I don’t know the answer to this, all I know is that someone presumed to be the Bank or their agent/valuer deliberately over valued the property for mortgage purposes which I understand was happening all the time, as in the UK and US too.

    However the buyer would have seen the price (Viva) put on it, were convinced by them that this was a bargain (when it clearly was not), only had a certain deposit I suppose, so in order to get the mortgage someone came up with a mortgage to match, sub prime maybe?

    If a valuer over-valued for mortgage purposes, who is at fault, the buyer, the Bank, the valuer, as I said I don’t know the answer to this. However, the Bank now is stuffed with a toxic debt it has little chance of recovering, so shove it into Sareb no doubt 🙄

    Ardun, there’s no way they will attempt to sue the Bank, Valuer, Agent, in this case, would take 5 years, cost a fortune, and anyway as mentioned above, the Bank will be unable to recover it’s loss from the purchaser with no assets, it was just a momentary thought on their part, well about 2 seconds of thought I believe 😆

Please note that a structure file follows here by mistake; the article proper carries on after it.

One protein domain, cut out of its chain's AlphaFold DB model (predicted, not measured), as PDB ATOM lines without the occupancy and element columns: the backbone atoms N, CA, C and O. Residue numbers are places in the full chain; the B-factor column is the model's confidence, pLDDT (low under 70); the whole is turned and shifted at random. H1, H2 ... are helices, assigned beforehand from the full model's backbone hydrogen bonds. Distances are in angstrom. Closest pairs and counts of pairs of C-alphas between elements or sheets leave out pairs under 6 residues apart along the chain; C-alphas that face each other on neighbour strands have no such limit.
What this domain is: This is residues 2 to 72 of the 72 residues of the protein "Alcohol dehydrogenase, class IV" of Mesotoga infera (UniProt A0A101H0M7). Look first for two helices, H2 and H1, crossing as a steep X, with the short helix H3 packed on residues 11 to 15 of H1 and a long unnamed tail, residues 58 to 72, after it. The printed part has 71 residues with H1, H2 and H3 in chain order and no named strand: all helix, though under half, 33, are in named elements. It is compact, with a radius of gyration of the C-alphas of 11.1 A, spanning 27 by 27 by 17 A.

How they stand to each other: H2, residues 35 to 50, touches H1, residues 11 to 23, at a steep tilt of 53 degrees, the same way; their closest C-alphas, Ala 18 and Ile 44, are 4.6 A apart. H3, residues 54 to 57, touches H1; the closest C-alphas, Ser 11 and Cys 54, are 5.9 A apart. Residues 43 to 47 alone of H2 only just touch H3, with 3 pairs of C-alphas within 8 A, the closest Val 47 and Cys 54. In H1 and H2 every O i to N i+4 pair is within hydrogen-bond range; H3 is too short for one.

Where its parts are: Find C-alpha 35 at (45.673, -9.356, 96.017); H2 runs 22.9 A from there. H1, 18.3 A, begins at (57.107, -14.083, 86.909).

• #115023
    Profile photo of Anonymous
    Anonymous
    Participant

    @Ardun wrote:

    Did they force you to buy the place and mortage it to much? Can’t see how a court case can get you out of that pickle but maybe the people that bought the “stock of loans”. The overvaluation never hurt you financially, probably the opposite since you could use it as a way to transfer blanco loans and the such to lower interest rates if you had room for it. I understand that everyone wants to transfer blame to someone else but blaming the “valuation” for you loosing money is probabbly futile if it wasn’t a clear strategy from the banks side.

    But it was a blatant strategy on the banks side. It was a remortgage which then turned into a remortgage with another bank (via a friend of the bank manager). They deliberately over-valued it to sign up my parents in law as guarantors (as my husband bought without a guarantor in the first place). They over valued it to set up a loan in my father in laws name on the basis that he had signed as guarantor. It was a cheque to each of the guys for 7k, I guess just under the need to be declared amount?